The overall differences in Haller indices correlated negatively with differences in the AP diameters at the jugular notch (r=−0.397, P<0.0001), manubriosternal joint (r=−0.542, P<0.0001), and xiphisternal joint (r=−0.804, P<0.0001) (Table 4).
Several indices for quantifying anterior chest wall deformities have been described and these are calculated based on conventional X-rays and CT scans. The Haller index is the most commonly used method for assessing the severity of PE and a value of 3.25 or greater is an indication for surgical correction (6,12,13). The correction index is the difference between two distances: the minimum distance between the posterior sternum and the anterior spine and the maximum distance between the anterior spine and the inner margin of the most anterior portion of the chest. The correction index quantifies the depth of the defect (7). The symmetry of the thoracic cavity is determined by the asymmetric index and the sternal rotation angle, which correlate well with each other (14-16). However, these indices do not reflect the three-dimensional structure of the thoracic cavity, as they are measured at only one cross-section. Three-dimensional images are very useful and can accurately determine the cephalocaudal extent of the depression and morphological changes following an operation (17). However, they require specific devices and analytical software.
Here we describe changes in thoracic dimensions following the Nuss procedure, quantified at three anatomical landmarks using a simple and easily accessible method based on CT axial images. Our results show that the Nuss operation corrected the AP depression at the xiphisternal joint more effectively than at the manubriosternal joint, a result that is consistent with previous studies. Cartoski et al. (14) described the dysmorphology of PE in terms of the asymmetry/symmetry of the depression, localized/diffuse morphology, sternal torsion, the causes of asymmetry, and the length of the depression. Chest wall depressions in PE patients frequently involve the lower part of the sternum (18). The AP depression, measured using three anatomical landmarks, was also corrected more effectively in the multiple bars group compared with the single bar group in this study. This is because long PE depressions require more than two bars to correct (14). The difference between preoperative and postoperative AP diameters in the multiple bars group also increased gradually toward the lower part of the sternum. Elevation of the lower sternum was a major factor in the correction of PE in the multiple bars group if the depression was long, according to the measurements made at the three anatomical landmarks. The lateral dimensions at these three anatomical landmarks also narrowed following the Nuss procedure. This “compensatory narrowing” of the T diameter was particularly significant in the multiple-bars group, and in patients aged above 13 years; in these patients, the T diameter narrowed gradually between the upper and lower sternum.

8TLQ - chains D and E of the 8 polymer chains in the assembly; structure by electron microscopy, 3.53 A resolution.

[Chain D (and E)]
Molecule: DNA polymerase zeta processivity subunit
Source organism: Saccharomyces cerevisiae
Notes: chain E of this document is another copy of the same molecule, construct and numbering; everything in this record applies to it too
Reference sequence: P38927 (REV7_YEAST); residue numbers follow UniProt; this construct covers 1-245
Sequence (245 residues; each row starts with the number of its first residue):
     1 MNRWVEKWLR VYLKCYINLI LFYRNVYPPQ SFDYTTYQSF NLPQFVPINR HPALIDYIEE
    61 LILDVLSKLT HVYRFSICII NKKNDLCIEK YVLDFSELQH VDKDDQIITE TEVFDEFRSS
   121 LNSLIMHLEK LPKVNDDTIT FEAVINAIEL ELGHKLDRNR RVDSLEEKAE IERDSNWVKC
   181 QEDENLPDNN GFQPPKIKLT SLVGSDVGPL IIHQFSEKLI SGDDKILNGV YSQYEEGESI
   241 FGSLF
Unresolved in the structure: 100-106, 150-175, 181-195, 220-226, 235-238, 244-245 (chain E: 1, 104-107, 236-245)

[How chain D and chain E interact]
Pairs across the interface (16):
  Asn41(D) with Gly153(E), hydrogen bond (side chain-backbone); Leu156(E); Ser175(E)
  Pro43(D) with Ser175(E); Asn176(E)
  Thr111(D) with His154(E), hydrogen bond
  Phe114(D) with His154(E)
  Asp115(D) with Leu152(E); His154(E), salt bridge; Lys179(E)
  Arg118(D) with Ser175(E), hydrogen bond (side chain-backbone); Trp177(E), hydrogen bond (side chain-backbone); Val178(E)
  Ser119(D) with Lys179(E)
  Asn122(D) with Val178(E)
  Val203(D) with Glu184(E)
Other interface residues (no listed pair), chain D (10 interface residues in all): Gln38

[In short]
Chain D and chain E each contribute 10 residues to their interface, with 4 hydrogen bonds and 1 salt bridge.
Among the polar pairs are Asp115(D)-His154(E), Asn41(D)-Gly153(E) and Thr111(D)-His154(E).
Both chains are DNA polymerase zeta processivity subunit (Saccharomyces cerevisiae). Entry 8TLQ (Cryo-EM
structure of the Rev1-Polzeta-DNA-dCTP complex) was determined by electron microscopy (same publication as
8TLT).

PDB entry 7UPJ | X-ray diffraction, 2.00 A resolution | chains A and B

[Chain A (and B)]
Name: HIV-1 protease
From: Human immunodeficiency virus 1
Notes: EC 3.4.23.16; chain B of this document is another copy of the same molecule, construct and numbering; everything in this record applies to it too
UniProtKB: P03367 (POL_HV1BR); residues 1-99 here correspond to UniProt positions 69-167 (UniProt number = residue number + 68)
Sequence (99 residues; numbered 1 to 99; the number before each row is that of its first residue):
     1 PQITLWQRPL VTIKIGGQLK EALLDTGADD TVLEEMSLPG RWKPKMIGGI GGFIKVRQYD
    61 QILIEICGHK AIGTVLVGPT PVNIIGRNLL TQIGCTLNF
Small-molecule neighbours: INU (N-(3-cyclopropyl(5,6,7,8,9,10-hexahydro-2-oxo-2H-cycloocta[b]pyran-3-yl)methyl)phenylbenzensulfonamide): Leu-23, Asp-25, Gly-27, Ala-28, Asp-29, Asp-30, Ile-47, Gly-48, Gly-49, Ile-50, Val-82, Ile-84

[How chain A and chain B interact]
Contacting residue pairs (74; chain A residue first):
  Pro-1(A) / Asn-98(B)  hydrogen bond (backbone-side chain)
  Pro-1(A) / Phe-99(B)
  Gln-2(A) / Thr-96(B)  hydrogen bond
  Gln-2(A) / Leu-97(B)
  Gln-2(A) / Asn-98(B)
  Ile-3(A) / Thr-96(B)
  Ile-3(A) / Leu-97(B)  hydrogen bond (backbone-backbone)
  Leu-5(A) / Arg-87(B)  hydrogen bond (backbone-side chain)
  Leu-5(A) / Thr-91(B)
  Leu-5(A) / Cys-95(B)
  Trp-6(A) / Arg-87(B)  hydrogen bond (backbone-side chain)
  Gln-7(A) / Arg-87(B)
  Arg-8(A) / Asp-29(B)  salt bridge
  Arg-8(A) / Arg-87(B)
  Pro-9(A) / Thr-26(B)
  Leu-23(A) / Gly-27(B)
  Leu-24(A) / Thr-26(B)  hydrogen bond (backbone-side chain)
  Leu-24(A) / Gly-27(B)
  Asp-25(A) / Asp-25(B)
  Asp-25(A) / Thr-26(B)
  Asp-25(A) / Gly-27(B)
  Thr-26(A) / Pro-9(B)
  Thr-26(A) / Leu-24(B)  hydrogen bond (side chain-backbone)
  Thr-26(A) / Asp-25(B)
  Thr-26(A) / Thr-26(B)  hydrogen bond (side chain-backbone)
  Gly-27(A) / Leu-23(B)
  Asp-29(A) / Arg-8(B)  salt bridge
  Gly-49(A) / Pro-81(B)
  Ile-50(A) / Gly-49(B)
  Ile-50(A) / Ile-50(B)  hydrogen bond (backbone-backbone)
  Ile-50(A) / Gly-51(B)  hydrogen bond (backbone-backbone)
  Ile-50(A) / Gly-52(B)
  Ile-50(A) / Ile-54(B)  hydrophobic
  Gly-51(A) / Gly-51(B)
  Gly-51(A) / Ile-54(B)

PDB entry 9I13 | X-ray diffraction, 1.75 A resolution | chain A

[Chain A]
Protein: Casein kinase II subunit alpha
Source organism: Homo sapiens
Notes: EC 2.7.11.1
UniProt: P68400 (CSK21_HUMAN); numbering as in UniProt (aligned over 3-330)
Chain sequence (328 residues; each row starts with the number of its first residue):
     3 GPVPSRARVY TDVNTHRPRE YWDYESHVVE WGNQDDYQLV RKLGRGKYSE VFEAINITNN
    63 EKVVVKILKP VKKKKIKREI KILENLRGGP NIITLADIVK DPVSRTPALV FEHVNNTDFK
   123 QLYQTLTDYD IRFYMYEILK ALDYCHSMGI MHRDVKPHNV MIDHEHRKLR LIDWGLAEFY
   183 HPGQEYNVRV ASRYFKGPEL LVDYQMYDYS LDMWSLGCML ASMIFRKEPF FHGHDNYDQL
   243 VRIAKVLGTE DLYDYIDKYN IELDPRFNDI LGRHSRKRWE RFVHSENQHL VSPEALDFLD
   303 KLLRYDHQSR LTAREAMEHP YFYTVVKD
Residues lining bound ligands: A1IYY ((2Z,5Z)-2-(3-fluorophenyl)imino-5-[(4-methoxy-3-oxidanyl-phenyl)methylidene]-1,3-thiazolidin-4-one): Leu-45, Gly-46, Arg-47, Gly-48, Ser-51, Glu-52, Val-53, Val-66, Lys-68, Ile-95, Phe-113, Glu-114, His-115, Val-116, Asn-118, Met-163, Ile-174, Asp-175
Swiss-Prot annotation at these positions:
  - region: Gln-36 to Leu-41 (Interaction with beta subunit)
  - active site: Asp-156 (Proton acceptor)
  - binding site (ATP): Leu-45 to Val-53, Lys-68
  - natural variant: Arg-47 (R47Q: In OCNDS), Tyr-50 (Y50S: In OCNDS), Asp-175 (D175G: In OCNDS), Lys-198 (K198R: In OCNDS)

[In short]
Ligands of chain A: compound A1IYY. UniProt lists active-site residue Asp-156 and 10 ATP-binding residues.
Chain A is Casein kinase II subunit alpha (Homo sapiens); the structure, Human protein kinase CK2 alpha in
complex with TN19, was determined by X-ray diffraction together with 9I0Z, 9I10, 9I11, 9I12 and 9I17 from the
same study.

Sigalet et al. (5) measured reduced dynamic pulmonary function, forced vital capacity (FVC), forced expiratory volume in 1 second (FEV1), and vital capacity (VC) following Nuss repairs of PE. Jeong et al. (19) also reported significantly decreased FVC, FEV1, and VC values after the Nuss procedure in adolescents with PE. These authors thought that this reduced pulmonary function was due to short period for steel strut reshaping of the chest wall (5,20). Compensatory narrowing of the chest width after a depressed sternum has been elevated could be one reason for reduced postoperative pulmonary function, but might also serve to maintain equilibrium in the chest volume after the Nuss procedure.
Morphological changes in the thoracic wall following the Nuss procedure can affect nerves and vessels neighboring the thoracic wall. Nagasao et al. (21) demonstrated that a considerable proportion of adult patients developed thoracic outlet syndrome after the Nuss procedure for PE. Thoracic outlet syndrome can develop when nerves or vessels dominating the upper limbs are compressed beneath the anterior scalene muscles or minor pectoral muscles. We also had a patient who developed brachial palsy following the Nuss procedure.
This study had several limitations. First, it was retrospective in design. Second, we measured changes in thoracic dimensions using AP and T diameters, which may not correlate directly with the volume of the rib cage. Additional studies that examine the relationship between our parameters and chest volume will be needed to validate the results.
In conclusion, we demonstrated changes in thoracic dimensions following the Nuss procedure using a simple and intuitive method. Anterior depression, which is characteristic of PE, was corrected, accompanied by simultaneous compensatory narrowing of the chest after the procedure.
Narrowing of the chest was particularly evident near the lower sternum in the multiple-bars group, and in patients aged above 13 years. Additional studies will be required to determine the effects of changes in thoracic dimensions on pulmonary function and chest volume.
Conflicts of Interest: The authors have no conflicts of interest to declare.
Ethical Statement: The study was approved by Institutional Review Board (approval number: OC16RISI0042) of College of Medicine, The Catholic University of Korea. Informed consent was waived because the study was retrospective.